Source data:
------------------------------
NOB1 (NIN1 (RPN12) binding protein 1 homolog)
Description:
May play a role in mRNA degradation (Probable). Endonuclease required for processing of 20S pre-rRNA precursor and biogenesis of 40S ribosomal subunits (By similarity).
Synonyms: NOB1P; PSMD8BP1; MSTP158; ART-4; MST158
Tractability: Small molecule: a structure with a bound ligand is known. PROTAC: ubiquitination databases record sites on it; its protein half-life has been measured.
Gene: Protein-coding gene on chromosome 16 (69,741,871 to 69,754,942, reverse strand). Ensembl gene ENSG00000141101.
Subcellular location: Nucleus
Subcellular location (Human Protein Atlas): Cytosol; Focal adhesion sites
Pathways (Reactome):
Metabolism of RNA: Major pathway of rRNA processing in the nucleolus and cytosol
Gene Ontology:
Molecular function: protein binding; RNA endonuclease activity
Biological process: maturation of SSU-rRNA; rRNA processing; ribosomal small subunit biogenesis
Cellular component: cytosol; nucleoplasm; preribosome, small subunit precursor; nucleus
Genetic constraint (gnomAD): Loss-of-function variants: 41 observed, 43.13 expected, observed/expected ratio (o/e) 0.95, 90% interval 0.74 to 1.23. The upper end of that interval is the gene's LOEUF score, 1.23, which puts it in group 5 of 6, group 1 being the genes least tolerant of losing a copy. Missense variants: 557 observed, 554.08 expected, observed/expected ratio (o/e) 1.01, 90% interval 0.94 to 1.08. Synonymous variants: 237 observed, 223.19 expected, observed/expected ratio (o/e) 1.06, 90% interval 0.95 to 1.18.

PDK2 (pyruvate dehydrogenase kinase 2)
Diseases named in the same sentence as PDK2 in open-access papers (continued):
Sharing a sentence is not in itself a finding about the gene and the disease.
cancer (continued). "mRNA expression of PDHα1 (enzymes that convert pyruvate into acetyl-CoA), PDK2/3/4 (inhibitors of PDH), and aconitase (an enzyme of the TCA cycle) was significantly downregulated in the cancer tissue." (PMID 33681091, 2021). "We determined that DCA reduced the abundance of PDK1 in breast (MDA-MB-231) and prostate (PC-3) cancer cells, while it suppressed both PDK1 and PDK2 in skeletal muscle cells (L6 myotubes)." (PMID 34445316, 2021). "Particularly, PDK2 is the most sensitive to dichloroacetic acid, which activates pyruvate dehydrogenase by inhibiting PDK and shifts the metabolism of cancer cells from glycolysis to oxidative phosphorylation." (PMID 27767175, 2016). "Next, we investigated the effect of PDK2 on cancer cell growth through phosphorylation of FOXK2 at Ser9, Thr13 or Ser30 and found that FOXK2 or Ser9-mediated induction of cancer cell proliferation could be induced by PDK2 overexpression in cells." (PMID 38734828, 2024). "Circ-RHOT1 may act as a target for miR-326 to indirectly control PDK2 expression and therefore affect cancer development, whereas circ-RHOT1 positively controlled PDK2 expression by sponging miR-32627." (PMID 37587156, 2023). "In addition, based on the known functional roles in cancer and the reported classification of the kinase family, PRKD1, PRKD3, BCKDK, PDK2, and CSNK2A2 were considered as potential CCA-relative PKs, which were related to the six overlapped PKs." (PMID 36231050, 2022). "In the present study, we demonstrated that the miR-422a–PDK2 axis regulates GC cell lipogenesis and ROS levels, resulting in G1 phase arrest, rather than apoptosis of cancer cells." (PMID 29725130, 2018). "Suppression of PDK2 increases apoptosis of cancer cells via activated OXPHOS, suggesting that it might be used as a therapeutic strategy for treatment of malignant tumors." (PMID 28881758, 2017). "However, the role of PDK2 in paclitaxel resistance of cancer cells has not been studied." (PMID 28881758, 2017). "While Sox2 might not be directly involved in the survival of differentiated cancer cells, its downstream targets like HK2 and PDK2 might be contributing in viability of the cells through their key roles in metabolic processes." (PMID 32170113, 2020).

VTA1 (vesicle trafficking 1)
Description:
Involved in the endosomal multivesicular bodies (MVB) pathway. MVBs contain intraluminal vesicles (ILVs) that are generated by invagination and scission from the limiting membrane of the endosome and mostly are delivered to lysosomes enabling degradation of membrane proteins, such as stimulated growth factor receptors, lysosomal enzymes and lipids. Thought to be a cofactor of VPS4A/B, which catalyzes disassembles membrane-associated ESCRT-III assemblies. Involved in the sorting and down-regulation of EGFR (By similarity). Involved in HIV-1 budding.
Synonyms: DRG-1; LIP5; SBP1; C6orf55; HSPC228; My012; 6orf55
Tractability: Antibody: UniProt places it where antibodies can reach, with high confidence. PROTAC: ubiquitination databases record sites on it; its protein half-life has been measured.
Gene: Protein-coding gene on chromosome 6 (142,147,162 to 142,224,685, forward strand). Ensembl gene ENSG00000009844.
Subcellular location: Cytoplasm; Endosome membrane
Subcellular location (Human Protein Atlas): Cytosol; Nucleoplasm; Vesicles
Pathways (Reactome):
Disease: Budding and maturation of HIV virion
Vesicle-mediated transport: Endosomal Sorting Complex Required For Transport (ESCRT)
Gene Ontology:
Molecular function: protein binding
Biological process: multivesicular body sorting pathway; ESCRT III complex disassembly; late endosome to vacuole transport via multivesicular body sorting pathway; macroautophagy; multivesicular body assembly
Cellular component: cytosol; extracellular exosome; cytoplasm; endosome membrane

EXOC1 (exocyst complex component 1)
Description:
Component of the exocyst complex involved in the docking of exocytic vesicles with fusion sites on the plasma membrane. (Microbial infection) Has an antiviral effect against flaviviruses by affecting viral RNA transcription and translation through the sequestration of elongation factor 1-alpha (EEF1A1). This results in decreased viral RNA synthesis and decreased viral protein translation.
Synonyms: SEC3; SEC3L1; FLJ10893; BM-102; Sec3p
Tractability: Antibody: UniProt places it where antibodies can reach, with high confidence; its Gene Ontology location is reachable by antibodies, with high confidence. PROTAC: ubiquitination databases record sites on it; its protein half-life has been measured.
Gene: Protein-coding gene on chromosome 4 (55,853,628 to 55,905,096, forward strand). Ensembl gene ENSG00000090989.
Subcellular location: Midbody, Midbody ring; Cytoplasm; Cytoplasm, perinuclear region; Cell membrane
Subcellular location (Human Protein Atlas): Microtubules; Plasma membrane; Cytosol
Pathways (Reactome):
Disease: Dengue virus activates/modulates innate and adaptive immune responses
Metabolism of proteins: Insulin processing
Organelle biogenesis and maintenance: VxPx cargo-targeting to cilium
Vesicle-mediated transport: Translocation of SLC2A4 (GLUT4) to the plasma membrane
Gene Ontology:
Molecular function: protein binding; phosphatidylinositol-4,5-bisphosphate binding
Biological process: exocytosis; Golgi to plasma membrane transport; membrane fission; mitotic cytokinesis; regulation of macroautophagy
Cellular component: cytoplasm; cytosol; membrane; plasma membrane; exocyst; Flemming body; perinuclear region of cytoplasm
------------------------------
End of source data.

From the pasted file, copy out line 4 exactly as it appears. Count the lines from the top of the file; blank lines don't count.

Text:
Synonyms: NOB1P; PSMD8BP1; MSTP158; ART-4; MST158